WORK IN PROGRESS

This series is a poetic and symbolic honoring of the painful, awkward and mysterious ways we meet what challenges us. I am particularly interested in the role of discomfort as a catalyst for change and how the process of change can paradoxically make us uncomfortable - a relationship that is rich with potential, struggle and contradiction. These trying spaces and realities, the edges we navigate, profoundly inform our experience of living and dying. They contain our shredded bits and our swirling multitudes.

My life has taught me that our ability to traverse challenge and sit with discomfort is intrinsic to our ability to access genuine and enduring joy. Even so, we more frequently seem ill equipped for the reality of truly feeling discomfort, so much so that we will go to great lengths to avoid it, sublimate it, disassociate from it, medicate it, put it on others and generally not deal with it. All of which prolongs our individual and collective suffering. My desire is to depict some of the realities and feelings that are possible while inhabiting uncomfortable transitional states, as I believe they are a valuable part of our human experience.

Creatively, I draw from the wells of observation, intuition and meaning-making and I'm inspired by a variety of artistic ideologies. I'm visually inspired by the work of Laszlo Moholy-Nagy and the surrealist concepts of unconscious expression and odd juxtaposition. I approach image making in a subjective documentary style, taking photos of vignettes, symbols or artifacts that catch my gut as much as my eye to use as building blocks for creating structure, metaphor and rhythm.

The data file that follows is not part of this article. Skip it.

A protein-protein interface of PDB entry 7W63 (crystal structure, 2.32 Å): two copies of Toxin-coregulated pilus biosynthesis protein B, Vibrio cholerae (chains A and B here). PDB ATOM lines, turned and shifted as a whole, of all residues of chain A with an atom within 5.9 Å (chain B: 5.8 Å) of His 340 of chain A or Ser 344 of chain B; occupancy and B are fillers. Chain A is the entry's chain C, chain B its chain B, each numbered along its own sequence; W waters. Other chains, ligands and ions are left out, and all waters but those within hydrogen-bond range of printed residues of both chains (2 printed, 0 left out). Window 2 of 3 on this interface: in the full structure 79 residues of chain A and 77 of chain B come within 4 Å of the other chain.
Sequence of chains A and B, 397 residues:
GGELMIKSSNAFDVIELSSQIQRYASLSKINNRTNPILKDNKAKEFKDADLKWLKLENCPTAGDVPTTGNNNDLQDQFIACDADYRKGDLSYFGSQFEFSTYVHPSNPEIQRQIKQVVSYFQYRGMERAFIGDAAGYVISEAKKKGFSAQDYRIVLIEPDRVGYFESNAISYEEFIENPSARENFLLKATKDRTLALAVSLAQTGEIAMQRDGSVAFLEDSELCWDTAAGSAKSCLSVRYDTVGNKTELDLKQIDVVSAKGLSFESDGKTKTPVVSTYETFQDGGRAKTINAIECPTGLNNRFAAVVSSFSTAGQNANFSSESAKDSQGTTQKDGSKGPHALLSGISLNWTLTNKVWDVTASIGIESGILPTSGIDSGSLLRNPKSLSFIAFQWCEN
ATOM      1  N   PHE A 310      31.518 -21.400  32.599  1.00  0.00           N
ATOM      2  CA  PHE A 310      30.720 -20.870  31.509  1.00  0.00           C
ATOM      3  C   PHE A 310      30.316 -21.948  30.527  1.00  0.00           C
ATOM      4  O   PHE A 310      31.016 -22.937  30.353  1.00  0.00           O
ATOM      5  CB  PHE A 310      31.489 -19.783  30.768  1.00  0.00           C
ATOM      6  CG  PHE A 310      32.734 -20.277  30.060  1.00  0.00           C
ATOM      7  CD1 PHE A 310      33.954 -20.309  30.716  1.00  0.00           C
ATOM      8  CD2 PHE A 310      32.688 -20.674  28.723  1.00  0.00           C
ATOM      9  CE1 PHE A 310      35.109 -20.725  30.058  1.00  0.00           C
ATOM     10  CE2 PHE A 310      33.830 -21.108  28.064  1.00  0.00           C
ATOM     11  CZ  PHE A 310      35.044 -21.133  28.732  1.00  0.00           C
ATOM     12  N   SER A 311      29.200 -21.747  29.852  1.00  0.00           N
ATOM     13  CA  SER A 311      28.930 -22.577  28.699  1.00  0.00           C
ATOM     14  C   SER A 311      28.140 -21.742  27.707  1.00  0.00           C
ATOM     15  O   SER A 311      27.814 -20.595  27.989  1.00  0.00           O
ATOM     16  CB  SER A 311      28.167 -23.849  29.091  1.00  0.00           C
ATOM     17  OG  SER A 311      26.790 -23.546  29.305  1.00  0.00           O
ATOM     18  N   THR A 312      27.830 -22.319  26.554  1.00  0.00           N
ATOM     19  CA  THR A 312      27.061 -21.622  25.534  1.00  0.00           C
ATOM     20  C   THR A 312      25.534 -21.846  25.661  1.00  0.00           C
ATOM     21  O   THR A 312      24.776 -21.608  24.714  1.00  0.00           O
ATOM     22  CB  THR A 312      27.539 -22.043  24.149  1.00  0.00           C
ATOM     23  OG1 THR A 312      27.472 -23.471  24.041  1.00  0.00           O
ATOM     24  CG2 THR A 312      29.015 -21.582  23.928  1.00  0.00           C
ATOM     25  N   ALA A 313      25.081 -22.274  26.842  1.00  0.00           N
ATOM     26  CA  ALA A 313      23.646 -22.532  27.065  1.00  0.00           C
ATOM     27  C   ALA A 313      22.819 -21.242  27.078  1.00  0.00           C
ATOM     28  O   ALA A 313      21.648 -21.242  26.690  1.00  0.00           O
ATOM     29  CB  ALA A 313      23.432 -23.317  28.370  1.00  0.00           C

I developed this work as a series of diptychs to emphasize the feeling of disorientation that discomfort and change can induce, as well as to depict how interrelated they are with integrated layouts. Simultaneously, I wanted to adhere to forms that mimic how we attempt to find order and balance when disoriented - looking for a synergy between disruption and structure. In some cases the images are directly personal, metaphorically referencing elements of my unconventional and traumatic childhood and some are amalgams of ways I’ve observed us as a culture deal with the discomfort of change.